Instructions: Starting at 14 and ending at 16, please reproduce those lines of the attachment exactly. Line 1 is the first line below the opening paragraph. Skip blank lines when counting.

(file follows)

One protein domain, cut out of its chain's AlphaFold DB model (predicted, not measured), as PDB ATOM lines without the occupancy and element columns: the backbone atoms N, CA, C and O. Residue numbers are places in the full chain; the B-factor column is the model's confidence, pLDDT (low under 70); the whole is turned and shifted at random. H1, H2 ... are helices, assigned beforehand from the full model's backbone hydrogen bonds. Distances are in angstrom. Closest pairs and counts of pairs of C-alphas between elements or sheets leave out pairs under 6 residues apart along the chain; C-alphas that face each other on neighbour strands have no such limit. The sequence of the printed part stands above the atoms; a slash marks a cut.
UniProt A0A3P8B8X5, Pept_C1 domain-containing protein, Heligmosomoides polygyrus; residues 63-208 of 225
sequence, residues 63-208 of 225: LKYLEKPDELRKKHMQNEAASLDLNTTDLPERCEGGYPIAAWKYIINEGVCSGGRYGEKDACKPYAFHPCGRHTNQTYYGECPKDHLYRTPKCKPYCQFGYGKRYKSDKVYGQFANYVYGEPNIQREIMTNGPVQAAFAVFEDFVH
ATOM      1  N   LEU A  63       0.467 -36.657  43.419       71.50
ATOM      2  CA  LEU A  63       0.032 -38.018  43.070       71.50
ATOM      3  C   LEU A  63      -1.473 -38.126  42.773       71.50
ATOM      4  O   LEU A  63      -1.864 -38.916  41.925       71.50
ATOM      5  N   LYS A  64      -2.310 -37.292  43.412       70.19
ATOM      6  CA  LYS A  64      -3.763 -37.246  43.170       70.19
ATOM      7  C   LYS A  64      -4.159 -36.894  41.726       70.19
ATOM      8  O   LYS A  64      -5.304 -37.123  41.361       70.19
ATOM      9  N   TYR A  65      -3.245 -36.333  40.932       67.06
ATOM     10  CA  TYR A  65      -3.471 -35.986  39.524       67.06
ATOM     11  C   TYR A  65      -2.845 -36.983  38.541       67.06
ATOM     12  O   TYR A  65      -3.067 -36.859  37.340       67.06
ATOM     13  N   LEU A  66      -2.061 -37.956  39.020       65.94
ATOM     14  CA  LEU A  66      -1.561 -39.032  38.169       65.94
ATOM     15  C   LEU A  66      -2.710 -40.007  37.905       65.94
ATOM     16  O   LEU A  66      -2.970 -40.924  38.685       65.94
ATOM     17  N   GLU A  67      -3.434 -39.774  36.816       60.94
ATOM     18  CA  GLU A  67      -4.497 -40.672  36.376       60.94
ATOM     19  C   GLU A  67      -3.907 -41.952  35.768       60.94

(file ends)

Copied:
ATOM     12  O   TYR A  65      -3.067 -36.859  37.340       67.06
ATOM     13  N   LEU A  66      -2.061 -37.956  39.020       65.94
ATOM     14  CA  LEU A  66      -1.561 -39.032  38.169       65.94